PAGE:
11-6-14 – Human Rights Erode in Iran Despite “Reformist” President

By John J. Metzler

UNITED NATIONS—Despite what many observers see as a politically reformist presidency of Hassan Rouhani, the human rights situation in the Islamic Republic of Iran remains dire.  A recently released UN report paints a grim picture of widespread executions, a tarnished judicial system, systematic religious persecution, and widespread discrimination against women.  

Ahmed Shaheed, the UN’s Special Rapporteur on Iran stated his case succinctly; “the main concerns in my report deal with issues of right to life” thus responding to the “surge in executions in the past 12 to 15 months.”  Some of these include execution of juvenile offenders. 

The report states that at least 852 individuals were executed between July 2013 and June 2014, representing an “alarming” increase over previous years.   

Addressing the press, Dr. Shaheed cited, “widening range of offenses” for which people are put to death, including economic crimes and for political activities.  

Shaheed, a former diplomat from the Maldives islands, has been given the thankless task of monitoring the human rights situation in Iran.  He has been the UN’s investigator since 2011.   Not surprisingly, he and his team have been barred from entry into the Islamic Republic.

Clearly, while many in the West wish to rationalize that Iran’s reformist President Hassan Rouhani is presiding over a rapidly changing country, the stark reality remains that the Islamic Republic rests under the grip of the hardline guardians of the Revolution.  Rouhani, despite aspirations for change since being elected last year, has only limited political maneuver room in a repressive theocratic society.  The Supreme Leader Ayatollah Ali Kahmeini has been in power since 1989 and holds the levers of both religious and political power.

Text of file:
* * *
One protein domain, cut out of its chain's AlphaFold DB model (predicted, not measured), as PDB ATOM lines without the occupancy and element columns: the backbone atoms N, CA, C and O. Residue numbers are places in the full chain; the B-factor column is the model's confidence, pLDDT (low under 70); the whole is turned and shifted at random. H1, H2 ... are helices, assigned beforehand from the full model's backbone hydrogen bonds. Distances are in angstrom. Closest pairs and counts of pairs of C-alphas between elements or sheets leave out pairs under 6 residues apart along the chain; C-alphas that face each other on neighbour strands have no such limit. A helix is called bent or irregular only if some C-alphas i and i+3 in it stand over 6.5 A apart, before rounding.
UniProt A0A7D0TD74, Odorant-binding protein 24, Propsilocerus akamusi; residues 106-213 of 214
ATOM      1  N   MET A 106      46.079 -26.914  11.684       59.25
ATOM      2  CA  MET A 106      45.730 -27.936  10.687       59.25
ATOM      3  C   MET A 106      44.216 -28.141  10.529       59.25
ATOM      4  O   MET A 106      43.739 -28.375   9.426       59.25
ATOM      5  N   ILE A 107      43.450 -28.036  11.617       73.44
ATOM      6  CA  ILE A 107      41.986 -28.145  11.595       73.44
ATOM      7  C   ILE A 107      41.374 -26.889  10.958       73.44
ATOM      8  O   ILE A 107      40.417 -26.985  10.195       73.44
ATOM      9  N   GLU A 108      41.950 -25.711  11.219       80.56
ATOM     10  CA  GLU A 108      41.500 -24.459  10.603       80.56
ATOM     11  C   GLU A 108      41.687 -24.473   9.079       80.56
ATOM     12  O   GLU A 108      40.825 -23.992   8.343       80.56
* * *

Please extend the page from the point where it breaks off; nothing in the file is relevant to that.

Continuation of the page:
There are some superficial changes to be sure.  The country’s new penal code has omitted references to apostasy, witchcraft and heresy as crimes but even in Islamic Iran the calendar shows 2014.   In other cases, people can be executed for economic crimes and, not surprisingly, political offenses. 

Religious persecution continues as the mainstream Shiite branch of Islam opposes the ancient Baha’i faith as well as Christian communities. 

Shaheed stresses, “Of increasing concern to me is the worsening situation of women in the country.”  The number of women enrolled in University has dropped from 62% to 48 % over a two-year period.  Gender discrimination is built into the Islamic Republic’s way of life.  Forced and underage marriages are commonplace.

In 2011, the report cites over 48,000 girls aged between 10 and 14 getting married.  

On the official side, only three percent of seats in Parliament are held by women. 

Recently, the Rapporteur raised opposition to the regime’s execution of Reyhaneh Jabbari, a young woman hanged for allegedly killing a man who was trying to sexually abuse her. There were serious legal concerns over the accused woman’s Tehran trial.

Naturally, freedom of the press and the free flow of information is curtailed.  At least 35 journalists are in detention.  Severe content restrictions hamper websites and 500 sites are blocked according to the survey.  Specifically, 190 sites deal with arts, another 164 with social issues, and 107 with news content.  

Budgets for the Ministry of Intelligence and Security have jumped by 87 percent in the past year, leading observers to voice concerns over more effective online censorship and web control.

Though monitoring the dim status of Iran’s human rights is not linked with seemingly perpetual diplomatic negotiations on the Islamic Republic’s efforts towards nuclear proliferation, the glaring fact remains that governments which abuse their own populations human rights hardly seem like trustworthy stakeholders to control the nuclear genie.   


John J. Metzler is a United Nations correspondent covering diplomatic and defense issues.  He’s the author of Divided Dynamism The Diplomacy of Separated Nations: Germany, Korea, China (2014)

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